What is it about the son of Shiva and Parvati that makes him so lovable? All across India, and in many parts of the world with sizable Indian populations, Ganesha is perhaps the most popular deity in the Hindu pantheon.
Cutting across caste and creed, all sections of Indian society celebrate this cute, pot-bellied God’s birthday – with the possible exception of Ram Gopal Verma!
Ganesha Chathurthi, the ten-day festival in his honor, is celebrated during the month of Bhadrapad, which corresponds to end-August/early September in the Gregorian calendar.
Some sects celebrate his birthday separately on Ganesha Jayanti that falls in the month of Maagha (Jan/Feb). But Ganesha Chathurthi is the more widespread and popular of the two festivals.
Across the land, people bring home an idol of Ganesha and worship him for ten days. The festival is also celebrated by various institutions, by setting up public stalls with large idols. This year, the government has restricted the height of Ganesha idols, but they are still imposing all the same.
The worship of Ganesha goes back several centuries, to the Gupta period, during 300AD to 500 AD. The Ganapatya sect, devoted almost exclusively to the worship of Ganesha, emerged during this period and reached its peak in the 10th century. During the 16th century, the sect grew in Maharashtra and is still strong, which is why Ganesha Chathurthi is celebrated with special fervor in that part of India.
Ganesha is a deity of several forms and names. In fact, the scriptures describe thirty-two different forms of the deity. But two attributes are always common – his elephant head and his pot belly. He is also fond of sweets, especially modakas, sweet dumplings stuffed with jaggery and grated coconut. And he likes red, which is why he is generally clad in red and yellow, and is worshipped with red flowers and red sandalwood paste or raktachandana.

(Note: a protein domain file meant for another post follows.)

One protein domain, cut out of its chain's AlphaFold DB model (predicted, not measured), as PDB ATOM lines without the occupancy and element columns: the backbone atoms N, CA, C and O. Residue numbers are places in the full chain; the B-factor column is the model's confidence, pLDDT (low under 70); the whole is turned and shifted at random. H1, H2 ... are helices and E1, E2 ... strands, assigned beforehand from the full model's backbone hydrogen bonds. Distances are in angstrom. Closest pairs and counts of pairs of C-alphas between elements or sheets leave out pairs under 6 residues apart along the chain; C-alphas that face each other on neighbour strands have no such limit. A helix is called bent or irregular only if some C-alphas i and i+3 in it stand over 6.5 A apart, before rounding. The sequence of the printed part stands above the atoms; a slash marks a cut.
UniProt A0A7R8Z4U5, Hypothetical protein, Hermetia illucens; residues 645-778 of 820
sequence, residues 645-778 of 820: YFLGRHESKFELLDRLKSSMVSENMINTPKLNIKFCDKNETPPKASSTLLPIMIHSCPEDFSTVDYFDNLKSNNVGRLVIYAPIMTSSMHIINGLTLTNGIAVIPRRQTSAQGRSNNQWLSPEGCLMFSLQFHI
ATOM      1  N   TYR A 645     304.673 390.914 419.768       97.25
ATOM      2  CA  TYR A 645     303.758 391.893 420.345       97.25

On the last day, all idols of Ganesha are immersed in a local water-body. This creates a major environmental problem and huge traffic jams in cities. Traditionally, idols were made of unfired clay painted in natural colors and immersed in a pond. Unfortunately, modern day idols are made in plaster-of-paris and decorated with all kinds of toxic stuff. Local authorities and eco-institutions have been trying to drum some sense into people, with little effect.
The festival does have its dark side – there are some people who do extort money in Ganesha’s name and intimidate those who don’t pay up. There is considerable noise pollution caused by loudspeakers blaring all night, traffic issues and public inconvenience – especially on immersion day.
I’ve been stuck in traffic twice, on Ganesha immersion day, and believe me, the experience is traumatic in the extreme.
But overall, Ganesha Chathurthi is a time of piety and devotion, and also a time for fun and entertainment for kids of all ages.
So, have a great Chathurthi. Be safe. Be nice to the environment. And be nice to your neighbors!
Ganapati Bappa Moraya!